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Global Volcanism Program | Image GVP-05267

An Alaska Volcano Observatory geologist sets up GPS (Global Positioning System) instrumentation on the N flank of Redoubt volcano. The GPS receiver calculates an extremely accurate location through satellite-based triangulation. This helps pinpoint locations for electronic distance measurements that detect deformation that may be related to eruptive activity. The Drift River valley extending away from the volcano to the NE was covered with pyroclastic-flow and mudflow deposits from the 1989-90 eruption. Photo by Game McGimsey, 1991 (Alaska Volcano Observatory, U.S. Geological Survey).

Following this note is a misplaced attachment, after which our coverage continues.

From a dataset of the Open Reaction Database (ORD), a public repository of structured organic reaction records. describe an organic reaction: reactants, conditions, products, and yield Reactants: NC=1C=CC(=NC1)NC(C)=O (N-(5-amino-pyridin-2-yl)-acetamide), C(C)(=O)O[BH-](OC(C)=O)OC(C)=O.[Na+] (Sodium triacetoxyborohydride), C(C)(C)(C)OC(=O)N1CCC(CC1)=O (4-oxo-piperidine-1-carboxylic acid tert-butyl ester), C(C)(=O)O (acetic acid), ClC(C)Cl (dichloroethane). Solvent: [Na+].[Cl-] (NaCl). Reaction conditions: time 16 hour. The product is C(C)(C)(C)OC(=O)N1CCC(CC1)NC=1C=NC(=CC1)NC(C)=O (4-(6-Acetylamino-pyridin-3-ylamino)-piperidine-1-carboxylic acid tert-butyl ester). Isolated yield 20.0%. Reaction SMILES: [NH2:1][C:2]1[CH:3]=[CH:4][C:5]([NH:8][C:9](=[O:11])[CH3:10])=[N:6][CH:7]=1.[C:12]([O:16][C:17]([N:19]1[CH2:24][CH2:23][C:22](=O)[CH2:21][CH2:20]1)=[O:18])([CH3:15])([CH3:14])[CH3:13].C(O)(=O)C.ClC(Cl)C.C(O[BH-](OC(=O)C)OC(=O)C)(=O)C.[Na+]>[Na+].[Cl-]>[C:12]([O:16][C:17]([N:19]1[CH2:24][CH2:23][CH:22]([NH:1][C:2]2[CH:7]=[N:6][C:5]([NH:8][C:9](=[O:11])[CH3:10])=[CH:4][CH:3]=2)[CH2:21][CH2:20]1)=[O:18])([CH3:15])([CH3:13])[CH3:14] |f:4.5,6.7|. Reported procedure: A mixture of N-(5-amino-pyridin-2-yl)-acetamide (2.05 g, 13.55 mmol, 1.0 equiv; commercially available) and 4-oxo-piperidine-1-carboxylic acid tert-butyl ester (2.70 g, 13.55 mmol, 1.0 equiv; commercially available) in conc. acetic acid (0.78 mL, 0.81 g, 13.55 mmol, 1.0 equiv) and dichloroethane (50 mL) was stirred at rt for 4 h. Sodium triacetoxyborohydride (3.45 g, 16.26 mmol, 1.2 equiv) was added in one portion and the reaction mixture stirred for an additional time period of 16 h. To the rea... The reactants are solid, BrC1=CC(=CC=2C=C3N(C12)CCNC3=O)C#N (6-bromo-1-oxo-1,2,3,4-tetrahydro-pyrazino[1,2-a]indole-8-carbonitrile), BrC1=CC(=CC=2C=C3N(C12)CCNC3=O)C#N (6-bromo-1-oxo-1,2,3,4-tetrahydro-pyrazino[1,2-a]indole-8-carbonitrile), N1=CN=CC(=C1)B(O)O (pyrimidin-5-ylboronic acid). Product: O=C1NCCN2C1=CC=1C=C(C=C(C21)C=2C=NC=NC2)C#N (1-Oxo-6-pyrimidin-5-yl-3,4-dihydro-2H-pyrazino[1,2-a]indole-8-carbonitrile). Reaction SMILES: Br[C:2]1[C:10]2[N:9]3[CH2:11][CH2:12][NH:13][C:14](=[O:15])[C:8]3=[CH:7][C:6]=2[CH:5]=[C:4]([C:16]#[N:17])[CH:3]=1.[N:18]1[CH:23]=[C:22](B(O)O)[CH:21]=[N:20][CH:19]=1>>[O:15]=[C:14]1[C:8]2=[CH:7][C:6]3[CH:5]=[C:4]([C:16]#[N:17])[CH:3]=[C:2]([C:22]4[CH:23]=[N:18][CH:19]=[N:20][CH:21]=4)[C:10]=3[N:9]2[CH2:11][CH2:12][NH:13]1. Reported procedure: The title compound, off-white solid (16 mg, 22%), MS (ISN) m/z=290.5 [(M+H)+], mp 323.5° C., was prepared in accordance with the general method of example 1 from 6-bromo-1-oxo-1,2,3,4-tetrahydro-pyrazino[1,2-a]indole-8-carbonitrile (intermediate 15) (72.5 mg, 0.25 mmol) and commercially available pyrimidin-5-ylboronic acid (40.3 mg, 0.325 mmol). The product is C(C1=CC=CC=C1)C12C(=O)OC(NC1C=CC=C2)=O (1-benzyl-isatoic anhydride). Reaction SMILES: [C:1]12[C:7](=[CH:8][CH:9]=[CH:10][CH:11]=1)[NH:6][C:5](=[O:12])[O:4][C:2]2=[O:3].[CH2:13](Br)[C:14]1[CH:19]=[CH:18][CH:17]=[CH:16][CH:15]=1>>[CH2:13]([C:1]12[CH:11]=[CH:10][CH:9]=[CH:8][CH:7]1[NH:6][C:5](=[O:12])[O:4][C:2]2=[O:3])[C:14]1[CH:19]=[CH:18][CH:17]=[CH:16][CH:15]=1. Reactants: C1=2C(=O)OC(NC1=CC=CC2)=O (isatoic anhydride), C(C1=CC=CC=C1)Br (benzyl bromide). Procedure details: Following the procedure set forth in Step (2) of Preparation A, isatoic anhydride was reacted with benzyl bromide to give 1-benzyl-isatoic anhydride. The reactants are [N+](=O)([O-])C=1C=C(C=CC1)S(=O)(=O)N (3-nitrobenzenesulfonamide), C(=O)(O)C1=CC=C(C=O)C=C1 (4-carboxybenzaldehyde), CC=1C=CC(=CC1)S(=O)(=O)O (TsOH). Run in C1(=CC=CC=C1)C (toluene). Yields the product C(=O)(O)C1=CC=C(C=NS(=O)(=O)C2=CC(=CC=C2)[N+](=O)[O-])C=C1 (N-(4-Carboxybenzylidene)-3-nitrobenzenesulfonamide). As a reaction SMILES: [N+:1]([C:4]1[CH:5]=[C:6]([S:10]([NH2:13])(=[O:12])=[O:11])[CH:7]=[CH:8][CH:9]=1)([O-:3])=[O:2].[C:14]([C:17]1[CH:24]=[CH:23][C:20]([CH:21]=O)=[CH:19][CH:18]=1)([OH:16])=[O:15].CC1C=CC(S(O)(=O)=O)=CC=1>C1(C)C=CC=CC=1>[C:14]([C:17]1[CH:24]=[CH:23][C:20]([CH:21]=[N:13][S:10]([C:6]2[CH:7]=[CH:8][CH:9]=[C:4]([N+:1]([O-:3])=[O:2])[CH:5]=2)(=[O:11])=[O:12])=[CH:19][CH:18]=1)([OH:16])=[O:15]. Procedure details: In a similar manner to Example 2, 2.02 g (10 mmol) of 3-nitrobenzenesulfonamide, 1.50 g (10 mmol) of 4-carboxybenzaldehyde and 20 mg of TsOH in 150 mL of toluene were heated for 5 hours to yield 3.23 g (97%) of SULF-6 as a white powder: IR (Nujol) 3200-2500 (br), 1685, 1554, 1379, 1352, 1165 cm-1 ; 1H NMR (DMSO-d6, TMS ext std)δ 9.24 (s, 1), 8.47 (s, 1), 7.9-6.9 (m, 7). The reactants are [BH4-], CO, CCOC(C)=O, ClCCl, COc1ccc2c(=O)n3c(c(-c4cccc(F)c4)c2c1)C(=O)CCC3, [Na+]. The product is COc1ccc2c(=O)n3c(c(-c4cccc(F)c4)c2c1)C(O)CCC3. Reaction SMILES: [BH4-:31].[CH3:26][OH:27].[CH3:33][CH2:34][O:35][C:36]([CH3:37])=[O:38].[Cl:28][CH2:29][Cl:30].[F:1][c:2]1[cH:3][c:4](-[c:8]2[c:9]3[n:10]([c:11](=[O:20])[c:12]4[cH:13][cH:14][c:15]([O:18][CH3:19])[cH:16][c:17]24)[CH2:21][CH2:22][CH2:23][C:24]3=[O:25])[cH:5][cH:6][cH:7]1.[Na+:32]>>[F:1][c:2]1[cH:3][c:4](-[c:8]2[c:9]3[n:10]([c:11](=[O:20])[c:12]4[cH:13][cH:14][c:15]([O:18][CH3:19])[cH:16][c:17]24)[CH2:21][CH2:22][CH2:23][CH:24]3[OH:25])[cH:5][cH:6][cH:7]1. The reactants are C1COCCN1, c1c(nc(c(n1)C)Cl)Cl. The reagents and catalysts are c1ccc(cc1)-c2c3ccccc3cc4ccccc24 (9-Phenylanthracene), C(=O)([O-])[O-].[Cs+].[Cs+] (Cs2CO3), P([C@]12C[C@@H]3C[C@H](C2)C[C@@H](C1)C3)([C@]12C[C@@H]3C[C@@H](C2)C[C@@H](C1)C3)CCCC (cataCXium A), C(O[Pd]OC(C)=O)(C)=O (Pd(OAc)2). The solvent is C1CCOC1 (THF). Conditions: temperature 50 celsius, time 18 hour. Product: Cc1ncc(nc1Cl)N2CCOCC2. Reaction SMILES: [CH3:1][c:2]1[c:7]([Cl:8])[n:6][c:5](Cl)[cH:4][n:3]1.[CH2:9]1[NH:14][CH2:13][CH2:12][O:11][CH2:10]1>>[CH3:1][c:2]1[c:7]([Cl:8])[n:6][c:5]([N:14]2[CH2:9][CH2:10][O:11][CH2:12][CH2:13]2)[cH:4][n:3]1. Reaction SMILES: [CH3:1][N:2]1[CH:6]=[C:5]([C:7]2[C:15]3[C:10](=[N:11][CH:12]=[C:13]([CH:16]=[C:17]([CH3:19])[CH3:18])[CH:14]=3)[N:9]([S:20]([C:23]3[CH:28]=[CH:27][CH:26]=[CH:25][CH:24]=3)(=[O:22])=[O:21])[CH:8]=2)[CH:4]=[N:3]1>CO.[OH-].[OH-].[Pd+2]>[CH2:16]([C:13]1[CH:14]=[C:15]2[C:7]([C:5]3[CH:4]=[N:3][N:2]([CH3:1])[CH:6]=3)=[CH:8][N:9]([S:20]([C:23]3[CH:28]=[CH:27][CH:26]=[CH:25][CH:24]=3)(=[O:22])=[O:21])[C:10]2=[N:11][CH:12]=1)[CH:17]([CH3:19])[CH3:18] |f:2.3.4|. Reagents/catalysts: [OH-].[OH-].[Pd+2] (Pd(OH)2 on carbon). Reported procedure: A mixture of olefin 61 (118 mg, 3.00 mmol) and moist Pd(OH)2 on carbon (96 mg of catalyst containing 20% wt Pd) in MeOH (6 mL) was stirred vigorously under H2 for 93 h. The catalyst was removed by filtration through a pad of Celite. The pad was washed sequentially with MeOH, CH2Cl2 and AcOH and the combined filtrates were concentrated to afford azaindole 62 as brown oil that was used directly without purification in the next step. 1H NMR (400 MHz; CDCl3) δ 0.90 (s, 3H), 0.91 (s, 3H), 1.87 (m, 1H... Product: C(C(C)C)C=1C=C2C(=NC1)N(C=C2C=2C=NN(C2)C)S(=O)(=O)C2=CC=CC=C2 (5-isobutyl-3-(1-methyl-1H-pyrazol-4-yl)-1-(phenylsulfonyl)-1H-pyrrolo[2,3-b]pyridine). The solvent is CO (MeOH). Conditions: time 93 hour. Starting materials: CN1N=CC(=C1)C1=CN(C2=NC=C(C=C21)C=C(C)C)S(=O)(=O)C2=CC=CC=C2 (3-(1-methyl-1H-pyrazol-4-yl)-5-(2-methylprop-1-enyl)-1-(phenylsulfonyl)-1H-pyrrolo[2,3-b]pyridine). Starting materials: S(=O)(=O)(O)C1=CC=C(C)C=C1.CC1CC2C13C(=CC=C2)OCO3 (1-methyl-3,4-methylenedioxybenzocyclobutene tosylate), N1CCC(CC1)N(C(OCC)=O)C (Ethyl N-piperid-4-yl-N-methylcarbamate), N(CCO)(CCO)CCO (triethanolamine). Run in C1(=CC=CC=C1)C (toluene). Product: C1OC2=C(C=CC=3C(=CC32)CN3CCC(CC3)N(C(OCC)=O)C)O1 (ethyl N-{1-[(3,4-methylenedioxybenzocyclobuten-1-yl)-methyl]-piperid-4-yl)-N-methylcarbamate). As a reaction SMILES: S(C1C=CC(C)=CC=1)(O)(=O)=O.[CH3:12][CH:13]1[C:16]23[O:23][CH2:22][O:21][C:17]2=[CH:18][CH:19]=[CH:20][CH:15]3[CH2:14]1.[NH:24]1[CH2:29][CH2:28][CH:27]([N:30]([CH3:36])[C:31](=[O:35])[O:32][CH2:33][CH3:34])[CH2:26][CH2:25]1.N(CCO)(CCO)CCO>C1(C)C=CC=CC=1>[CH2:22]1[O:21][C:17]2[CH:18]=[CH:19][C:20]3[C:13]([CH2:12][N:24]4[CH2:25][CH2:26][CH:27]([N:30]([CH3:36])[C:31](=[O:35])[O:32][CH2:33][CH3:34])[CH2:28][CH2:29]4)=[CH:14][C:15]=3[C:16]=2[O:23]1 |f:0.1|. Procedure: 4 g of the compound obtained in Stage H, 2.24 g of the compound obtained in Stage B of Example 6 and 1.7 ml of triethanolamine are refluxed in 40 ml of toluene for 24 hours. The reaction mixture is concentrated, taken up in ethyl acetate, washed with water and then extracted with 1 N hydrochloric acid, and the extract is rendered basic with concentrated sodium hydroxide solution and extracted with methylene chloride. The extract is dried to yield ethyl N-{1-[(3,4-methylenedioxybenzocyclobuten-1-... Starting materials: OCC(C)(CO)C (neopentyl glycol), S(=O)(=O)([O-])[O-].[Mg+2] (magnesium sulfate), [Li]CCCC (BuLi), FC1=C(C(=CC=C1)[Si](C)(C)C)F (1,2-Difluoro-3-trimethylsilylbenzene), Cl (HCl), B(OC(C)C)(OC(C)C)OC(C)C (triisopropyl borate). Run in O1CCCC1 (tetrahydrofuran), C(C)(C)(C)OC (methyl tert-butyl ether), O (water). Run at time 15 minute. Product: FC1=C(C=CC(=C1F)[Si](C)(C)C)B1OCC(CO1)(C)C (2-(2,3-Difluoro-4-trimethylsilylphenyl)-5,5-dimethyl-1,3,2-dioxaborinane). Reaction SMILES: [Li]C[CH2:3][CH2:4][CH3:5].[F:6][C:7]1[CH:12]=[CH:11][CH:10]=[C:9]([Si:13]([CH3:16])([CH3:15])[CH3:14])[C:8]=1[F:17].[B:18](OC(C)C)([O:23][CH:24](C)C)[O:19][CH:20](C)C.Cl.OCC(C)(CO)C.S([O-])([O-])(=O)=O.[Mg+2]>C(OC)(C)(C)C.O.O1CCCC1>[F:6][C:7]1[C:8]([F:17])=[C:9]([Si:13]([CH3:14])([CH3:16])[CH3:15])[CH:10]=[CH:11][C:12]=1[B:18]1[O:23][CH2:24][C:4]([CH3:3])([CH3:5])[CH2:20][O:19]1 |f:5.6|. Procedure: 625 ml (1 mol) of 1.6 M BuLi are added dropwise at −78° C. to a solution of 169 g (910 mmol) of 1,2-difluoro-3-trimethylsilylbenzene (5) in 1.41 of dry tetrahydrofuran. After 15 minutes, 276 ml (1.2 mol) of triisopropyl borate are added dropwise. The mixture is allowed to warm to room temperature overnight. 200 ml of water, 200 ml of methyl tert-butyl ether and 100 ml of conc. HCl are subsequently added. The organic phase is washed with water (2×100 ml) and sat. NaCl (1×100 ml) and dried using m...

An Alaska Volcano Observatory geologist sets up GPS (Global Positioning System) instrumentation on the N flank of Redoubt volcano. The GPS receiver calculates an extremely accurate location through satellite-based triangulation. This helps pinpoint locations for electronic distance measurements that detect deformation that may be related to eruptive activity. The Drift River valley extending away from the volcano to the NE was covered with pyroclastic-flow and mudflow deposits from the 1989-90 eruption.

Photo by Game McGimsey, 1991 (Alaska Volcano Observatory, U.S. Geological Survey).

Creative Commons Icon This image is made available as a Public Domain Work, but proper attribution is appreciated.

Keywords: volcanologist | GPS | volcano monitoring | field work | deformation


Redoubt